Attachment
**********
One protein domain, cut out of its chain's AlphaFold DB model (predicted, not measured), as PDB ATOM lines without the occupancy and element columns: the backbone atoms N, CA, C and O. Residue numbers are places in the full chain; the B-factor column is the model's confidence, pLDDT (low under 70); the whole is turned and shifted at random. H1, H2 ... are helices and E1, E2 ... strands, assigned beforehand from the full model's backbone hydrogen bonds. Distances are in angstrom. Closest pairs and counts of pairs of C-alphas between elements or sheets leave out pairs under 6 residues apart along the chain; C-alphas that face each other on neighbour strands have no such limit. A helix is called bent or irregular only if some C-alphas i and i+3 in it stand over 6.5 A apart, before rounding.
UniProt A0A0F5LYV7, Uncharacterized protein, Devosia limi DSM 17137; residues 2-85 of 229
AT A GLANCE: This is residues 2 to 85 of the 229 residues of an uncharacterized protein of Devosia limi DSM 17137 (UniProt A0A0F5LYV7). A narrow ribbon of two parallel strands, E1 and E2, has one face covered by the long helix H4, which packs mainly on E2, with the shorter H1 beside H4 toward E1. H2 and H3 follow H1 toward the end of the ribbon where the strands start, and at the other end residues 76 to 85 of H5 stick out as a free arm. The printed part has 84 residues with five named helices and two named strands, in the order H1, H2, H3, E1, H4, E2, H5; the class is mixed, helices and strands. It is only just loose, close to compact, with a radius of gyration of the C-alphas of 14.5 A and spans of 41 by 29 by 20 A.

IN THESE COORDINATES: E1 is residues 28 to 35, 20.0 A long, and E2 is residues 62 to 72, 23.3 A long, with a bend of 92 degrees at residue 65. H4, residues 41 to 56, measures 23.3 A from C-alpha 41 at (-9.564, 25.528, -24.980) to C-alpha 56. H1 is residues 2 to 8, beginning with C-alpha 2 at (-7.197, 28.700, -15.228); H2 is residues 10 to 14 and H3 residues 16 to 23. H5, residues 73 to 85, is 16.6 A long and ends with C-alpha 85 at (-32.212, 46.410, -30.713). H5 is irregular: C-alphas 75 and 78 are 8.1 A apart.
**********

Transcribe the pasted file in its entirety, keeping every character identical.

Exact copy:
One protein domain, cut out of its chain's AlphaFold DB model (predicted, not measured), as PDB ATOM lines without the occupancy and element columns: the backbone atoms N, CA, C and O. Residue numbers are places in the full chain; the B-factor column is the model's confidence, pLDDT (low under 70); the whole is turned and shifted at random. H1, H2 ... are helices and E1, E2 ... strands, assigned beforehand from the full model's backbone hydrogen bonds. Distances are in angstrom. Closest pairs and counts of pairs of C-alphas between elements or sheets leave out pairs under 6 residues apart along the chain; C-alphas that face each other on neighbour strands have no such limit. A helix is called bent or irregular only if some C-alphas i and i+3 in it stand over 6.5 A apart, before rounding.
UniProt A0A0F5LYV7, Uncharacterized protein, Devosia limi DSM 17137; residues 2-85 of 229
AT A GLANCE: This is residues 2 to 85 of the 229 residues of an uncharacterized protein of Devosia limi DSM 17137 (UniProt A0A0F5LYV7). A narrow ribbon of two parallel strands, E1 and E2, has one face covered by the long helix H4, which packs mainly on E2, with the shorter H1 beside H4 toward E1. H2 and H3 follow H1 toward the end of the ribbon where the strands start, and at the other end residues 76 to 85 of H5 stick out as a free arm. The printed part has 84 residues with five named helices and two named strands, in the order H1, H2, H3, E1, H4, E2, H5; the class is mixed, helices and strands. It is only just loose, close to compact, with a radius of gyration of the C-alphas of 14.5 A and spans of 41 by 29 by 20 A.

IN THESE COORDINATES: E1 is residues 28 to 35, 20.0 A long, and E2 is residues 62 to 72, 23.3 A long, with a bend of 92 degrees at residue 65. H4, residues 41 to 56, measures 23.3 A from C-alpha 41 at (-9.564, 25.528, -24.980) to C-alpha 56. H1 is residues 2 to 8, beginning with C-alpha 2 at (-7.197, 28.700, -15.228); H2 is residues 10 to 14 and H3 residues 16 to 23. H5, residues 73 to 85, is 16.6 A long and ends with C-alpha 85 at (-32.212, 46.410, -30.713). H5 is irregular: C-alphas 75 and 78 are 8.1 A apart.